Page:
Moe and Paul Vigna discuss how Bitcoin and digital money are challenging the global economic order.
The Age of Cryptocurrency
In the midst of this historic technological revolution, the one innovation that has the greatest potential to disrupt the financial system as we know it, is Bitcoin. Still mired in a sea of criticism, the idea of having a digital exchange with complete anonymity is still a frightening concept to many, especially the regulators. I was introduced to the concept in early 2010, and although skeptical at first, I’ve made it a priority to learn as much as I could about the concept of digital currency, and the more I learn, the greater the appreciation that I gain for the brilliance behind the technology and its far reaching impact.
First off, Bitcoin is a new kind of a payment system, and not a money laundering platform for drug dealers. At its fundamental level, it’s ‘a breakthrough in computer science…” as Marc Andreessen describes in this January, 2014 New York Times Co-op. And as he always does, he makes a convincing argument on why its benefits to the world will far outweigh its potential shortcomings; take for example the opportunity for low-income earners around the world. “Every day, hundreds of millions of low-income people go to work in hard jobs in foreign countries to make money to send back to their families in their home countries —over $400 billion in total annually, according to the World Bank…” he says.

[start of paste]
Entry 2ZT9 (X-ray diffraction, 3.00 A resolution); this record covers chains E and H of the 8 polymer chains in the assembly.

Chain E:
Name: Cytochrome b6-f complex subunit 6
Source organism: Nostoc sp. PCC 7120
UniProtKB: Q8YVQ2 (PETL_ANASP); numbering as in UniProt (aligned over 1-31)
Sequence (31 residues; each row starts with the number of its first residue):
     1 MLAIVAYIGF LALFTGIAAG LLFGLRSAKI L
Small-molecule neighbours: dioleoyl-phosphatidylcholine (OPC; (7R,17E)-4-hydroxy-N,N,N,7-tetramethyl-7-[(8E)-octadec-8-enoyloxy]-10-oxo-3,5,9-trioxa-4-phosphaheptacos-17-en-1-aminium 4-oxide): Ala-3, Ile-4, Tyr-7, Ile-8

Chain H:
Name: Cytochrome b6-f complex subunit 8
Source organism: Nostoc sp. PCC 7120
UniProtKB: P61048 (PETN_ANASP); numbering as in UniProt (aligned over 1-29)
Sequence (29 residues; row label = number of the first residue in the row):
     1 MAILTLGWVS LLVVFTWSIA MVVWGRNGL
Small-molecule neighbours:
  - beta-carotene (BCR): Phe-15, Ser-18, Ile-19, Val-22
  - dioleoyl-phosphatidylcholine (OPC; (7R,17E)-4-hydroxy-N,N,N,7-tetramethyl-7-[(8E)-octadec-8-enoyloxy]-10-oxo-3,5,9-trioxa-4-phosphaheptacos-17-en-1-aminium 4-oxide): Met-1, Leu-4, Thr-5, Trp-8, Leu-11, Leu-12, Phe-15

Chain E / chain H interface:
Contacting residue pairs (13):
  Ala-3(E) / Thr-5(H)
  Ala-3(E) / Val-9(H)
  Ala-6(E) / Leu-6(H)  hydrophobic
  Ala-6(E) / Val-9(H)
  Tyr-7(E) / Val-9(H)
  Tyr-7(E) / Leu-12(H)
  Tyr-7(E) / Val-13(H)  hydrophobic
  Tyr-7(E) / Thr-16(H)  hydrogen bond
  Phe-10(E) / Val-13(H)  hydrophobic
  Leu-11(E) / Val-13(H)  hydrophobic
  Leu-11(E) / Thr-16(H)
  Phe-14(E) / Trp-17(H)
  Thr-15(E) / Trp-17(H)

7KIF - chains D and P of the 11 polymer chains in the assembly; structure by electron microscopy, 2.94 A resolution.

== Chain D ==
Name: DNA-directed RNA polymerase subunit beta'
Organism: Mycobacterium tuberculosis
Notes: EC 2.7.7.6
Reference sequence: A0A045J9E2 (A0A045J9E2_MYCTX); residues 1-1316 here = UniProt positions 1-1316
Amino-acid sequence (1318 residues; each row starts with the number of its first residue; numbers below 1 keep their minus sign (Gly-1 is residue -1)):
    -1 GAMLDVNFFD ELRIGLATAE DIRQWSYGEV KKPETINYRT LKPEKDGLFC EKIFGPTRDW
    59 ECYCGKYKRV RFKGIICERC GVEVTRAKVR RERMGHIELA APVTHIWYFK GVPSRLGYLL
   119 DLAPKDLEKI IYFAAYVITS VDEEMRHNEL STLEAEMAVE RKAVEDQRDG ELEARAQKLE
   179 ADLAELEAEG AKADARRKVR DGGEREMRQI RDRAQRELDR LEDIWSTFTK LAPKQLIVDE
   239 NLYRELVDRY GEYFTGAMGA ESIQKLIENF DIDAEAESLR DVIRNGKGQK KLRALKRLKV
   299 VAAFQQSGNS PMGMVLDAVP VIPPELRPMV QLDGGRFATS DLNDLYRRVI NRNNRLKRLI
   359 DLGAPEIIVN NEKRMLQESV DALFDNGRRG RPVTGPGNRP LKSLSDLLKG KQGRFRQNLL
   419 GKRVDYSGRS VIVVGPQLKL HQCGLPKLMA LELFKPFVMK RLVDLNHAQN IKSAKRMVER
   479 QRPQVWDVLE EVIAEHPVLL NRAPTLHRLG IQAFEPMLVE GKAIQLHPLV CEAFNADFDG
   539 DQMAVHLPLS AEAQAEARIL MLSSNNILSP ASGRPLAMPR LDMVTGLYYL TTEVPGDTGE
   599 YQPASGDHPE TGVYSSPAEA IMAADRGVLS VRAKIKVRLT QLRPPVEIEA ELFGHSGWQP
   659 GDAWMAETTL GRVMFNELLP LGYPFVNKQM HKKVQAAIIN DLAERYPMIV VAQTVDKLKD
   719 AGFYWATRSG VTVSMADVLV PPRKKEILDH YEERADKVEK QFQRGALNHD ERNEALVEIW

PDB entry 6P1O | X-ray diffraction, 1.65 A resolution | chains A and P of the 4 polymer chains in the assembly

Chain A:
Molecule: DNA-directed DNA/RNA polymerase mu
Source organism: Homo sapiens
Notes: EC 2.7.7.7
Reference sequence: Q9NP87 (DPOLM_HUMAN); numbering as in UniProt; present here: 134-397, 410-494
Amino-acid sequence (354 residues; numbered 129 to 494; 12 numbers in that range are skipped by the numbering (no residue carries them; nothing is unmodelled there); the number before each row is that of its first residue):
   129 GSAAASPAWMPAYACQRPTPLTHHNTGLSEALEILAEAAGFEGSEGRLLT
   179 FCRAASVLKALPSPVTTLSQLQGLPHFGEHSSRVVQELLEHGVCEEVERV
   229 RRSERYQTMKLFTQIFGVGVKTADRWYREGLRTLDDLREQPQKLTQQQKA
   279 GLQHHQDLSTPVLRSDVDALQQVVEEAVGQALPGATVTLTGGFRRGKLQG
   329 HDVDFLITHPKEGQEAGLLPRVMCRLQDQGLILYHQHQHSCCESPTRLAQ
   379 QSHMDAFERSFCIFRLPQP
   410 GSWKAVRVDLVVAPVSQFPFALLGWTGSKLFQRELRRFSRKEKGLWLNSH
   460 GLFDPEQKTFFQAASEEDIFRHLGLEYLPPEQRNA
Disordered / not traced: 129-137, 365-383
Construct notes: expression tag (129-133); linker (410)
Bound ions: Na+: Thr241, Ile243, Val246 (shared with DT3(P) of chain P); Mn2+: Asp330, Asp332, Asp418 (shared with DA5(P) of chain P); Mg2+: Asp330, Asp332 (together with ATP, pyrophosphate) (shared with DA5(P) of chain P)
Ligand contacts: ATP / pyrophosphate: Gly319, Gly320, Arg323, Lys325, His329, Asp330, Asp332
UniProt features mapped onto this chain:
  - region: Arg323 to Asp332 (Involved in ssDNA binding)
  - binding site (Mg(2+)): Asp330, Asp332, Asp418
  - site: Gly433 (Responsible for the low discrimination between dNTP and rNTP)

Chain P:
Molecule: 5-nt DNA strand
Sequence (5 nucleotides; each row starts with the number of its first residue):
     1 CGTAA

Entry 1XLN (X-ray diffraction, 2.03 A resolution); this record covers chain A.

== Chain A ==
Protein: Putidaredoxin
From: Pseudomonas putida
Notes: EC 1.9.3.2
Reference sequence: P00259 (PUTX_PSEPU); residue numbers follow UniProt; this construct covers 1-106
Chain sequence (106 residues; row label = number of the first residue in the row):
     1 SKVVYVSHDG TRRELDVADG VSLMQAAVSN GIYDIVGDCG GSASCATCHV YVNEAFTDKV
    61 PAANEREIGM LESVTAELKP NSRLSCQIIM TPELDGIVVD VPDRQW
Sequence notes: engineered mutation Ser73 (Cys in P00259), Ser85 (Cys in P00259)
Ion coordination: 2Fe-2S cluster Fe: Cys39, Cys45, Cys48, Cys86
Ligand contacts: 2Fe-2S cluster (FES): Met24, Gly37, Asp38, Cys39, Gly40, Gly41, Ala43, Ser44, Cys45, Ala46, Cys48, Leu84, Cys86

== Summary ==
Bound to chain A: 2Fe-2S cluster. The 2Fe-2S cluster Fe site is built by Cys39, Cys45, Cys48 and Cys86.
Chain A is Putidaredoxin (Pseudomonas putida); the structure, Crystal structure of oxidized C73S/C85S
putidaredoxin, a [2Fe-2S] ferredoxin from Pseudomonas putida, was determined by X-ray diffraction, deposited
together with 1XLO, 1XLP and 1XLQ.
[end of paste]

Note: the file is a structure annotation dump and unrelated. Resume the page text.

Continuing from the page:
“Every day, banks and payment companies extract mind-boggling fees, up to 10 percent and sometimes even higher, to send this money. Switching to Bitcoin, which charges no or very low fees, for these remittance payments will therefore raise the quality of life of migrant workers and their families significantly. In fact, it is hard to think of any one thing that would have faster and more positive effect on so many people in the world’s poorest countries.”
As with any new innovation, especially one with this magnitude, we’re at the infancy of its impact; and that it’s why the new book, The Age of Cryptocurrency, by Wall Street Journal Journal journalist Paul Vigna, and Michael J. Casey is both timely and meaningful. In one of my more intriguing conversations, I dive into these topics with Paul:
What is Cryptocurrency and why does it matter?
The technology that powers Bitcoin
The pros and cons of a decentralized system with complete anonymity
Why merchants should explore its potential
The trusted digital exchanges and how to evaluate its potential risks
How to buy and sell Bitcoins
- What the future of digital currency is likely to look like